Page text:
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Sunday, September 10, 2017

This past week saw the tragic murders of two elderly ladies with no apprehension of the killers, the devastation wrought by Hurricane Irma to our Caribbean neighbours, more scandalous revelations in respect of the sea bridge, and the trite but predictable poll results which stated what we all already knew—that crime is our number one problem and that this Government, like its predecessor, is incapable of getting a handle on it.

What is interesting to note is that in the one poll that compared prime ministerial approval, after the first two years in office respectively, PM Rowley’s approval rating declined from 51 per cent to 42 per cent whereas his predecessor’s approval declined from 54 per cent to 37 per cent, so frankly his predecessor has nothing to crow about.

Her 17-point decline compared to his nine-point decline over the same period is revealing because she was not facing the economic woes that the present Government faces, or if she did, she ignored them while spending like there was no tomorrow.

Perhaps our people back then wisely saw through the propaganda. Not that the Prime Minister himself has anything to crow about either with the botched rollout of the property tax, the failure to get the procurement legislation implemented, the embarrassment caused by the questionable Mc Donald and Le Hunte ministerial appointments, the shutdown of TDC, CNMG, GISL and Caroni Green Limited without consultation, lack of candour in the CL Financial bailout, and the inertia in governance and leadership which gives the impression of incompetence verging on haplessness.

And, of course, the most recent scandal—the collapse of the sea bridge. With no confidence in his country’s institutions, the Prime Minister instead turned to the private sector and appointed a businessman on August 15 to investigate and report within 30 days on the leasing of the by now infamous Cabo Star and Ocean Flower Two.

That report, assuming that it will be produced in time—the deadline is only four days away on September 14—has already been rendered otiose and irrelevant by the Joint Select Committee hearings into the Port Authority which started this week and have made for fascinating viewing.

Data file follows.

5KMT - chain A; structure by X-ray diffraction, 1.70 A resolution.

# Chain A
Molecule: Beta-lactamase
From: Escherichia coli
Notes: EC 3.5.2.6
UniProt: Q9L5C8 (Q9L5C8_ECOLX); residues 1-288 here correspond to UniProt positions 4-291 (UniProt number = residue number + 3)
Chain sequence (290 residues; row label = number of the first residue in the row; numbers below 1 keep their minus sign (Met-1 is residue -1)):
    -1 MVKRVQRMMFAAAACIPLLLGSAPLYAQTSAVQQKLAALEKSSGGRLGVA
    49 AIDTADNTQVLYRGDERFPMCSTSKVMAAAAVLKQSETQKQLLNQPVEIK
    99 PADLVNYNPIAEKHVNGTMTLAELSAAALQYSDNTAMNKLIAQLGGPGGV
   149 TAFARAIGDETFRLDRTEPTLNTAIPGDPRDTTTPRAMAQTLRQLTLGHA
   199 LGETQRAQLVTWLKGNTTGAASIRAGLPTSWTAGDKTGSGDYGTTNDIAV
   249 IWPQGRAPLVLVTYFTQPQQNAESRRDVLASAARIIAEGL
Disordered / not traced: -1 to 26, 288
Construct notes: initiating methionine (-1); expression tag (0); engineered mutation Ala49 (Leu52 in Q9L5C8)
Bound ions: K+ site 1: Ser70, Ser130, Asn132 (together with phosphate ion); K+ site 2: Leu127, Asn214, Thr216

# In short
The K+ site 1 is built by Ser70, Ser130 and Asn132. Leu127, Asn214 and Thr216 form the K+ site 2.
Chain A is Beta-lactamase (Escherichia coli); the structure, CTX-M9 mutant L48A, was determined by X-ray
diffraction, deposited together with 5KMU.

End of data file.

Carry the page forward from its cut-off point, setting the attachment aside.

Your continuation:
While Joint Select Committees could always have been appointed by Parliament under its Standing Orders, it was the then UNC government’s amendment to the Constitution in 1999, in its first term in office, which made the appointment of certain JSCs mandatory after a general election and which gave impetus and importance to the whole notion of JSCs and the ability of Parliament to scrutinise and inquire into governmental entities and their conduct.

It was frankly refreshing and informative to finally see and hear the people involved in the procurement (under the PP) of the Superfast Galicia and (under the PNM) of the Cabo Star and Ocean Flower Two, answer questions. Yes, it was obvious that PNM Minister Khan, by focusing his questions on the Galicia and its agent Intercontinental Shipping Limited (ICSL), and UNC Senator Mark, by focussing his questions on the Cabo Star, Ocean Flower Two and Bridgemans, were each intent on painting procurement by the other side as suspicious, even corrupt, or at the very least, mismanaged and negligent, but regardless of the political motivations it was mesmerisingly revealing.

It was clear for all to see that both procurements were murky, done without due diligence or transparent tendering, manipulated by someone somewhere, all resulting in the expenditure of exorbitant amounts of money on unsuitable vessels and their owners, principals and agents.

In relation to the PP Galicia procurement, the external legal adviser to Patt wrote a letter on her law firm’s behalf stating that her law firm had been invited to tender and that ICSL was her firm’s agent for that purpose—the same ICSL that eventually leased the Galicia to Patt.

According to the PS in the Ministry of Works and Transport, ICSL was paid $18 million while the Galicia was docked for months. It enjoyed an extortionate relationship with the State in operating the cargo ferry service until the State could take no more.

The Cabo Star/Ocean Flower Two/Bridgemans engagement was just as bad. Bridgemans was shown to have no track record, according to a global firm was “unviable” and its finances “disastrous”, and only started up in September 2015.

Both the Cabo Star and Ocean Flower Two are decades old and the cost of leasing them is unjustifiable and way above market prices. On top of that, the truckers’ representatives said that the Cabo Star had no washroom facilities so that truckers have to urinate in the face basins or into the sea. Imagine this in 2017.

And what was also sadly revealed was the sheer dysfunction in the operation of Patt both at board level and in respect of the relationship between successive boards and upper management.

This seems to be the practice regardless of who is in power. There is no clarity as to what is the correct tendering process for procurement, and it may even be suggested on the evidence so far that the procurement “process” follows a selection already made, which of course suggests impropriety.

If anything, the JSC hearings, like the polls, revealed what we all already knew. The more things change, the more they remain the same—except for the plight of the people, which gets worse with each passing day.

Mickela Panday


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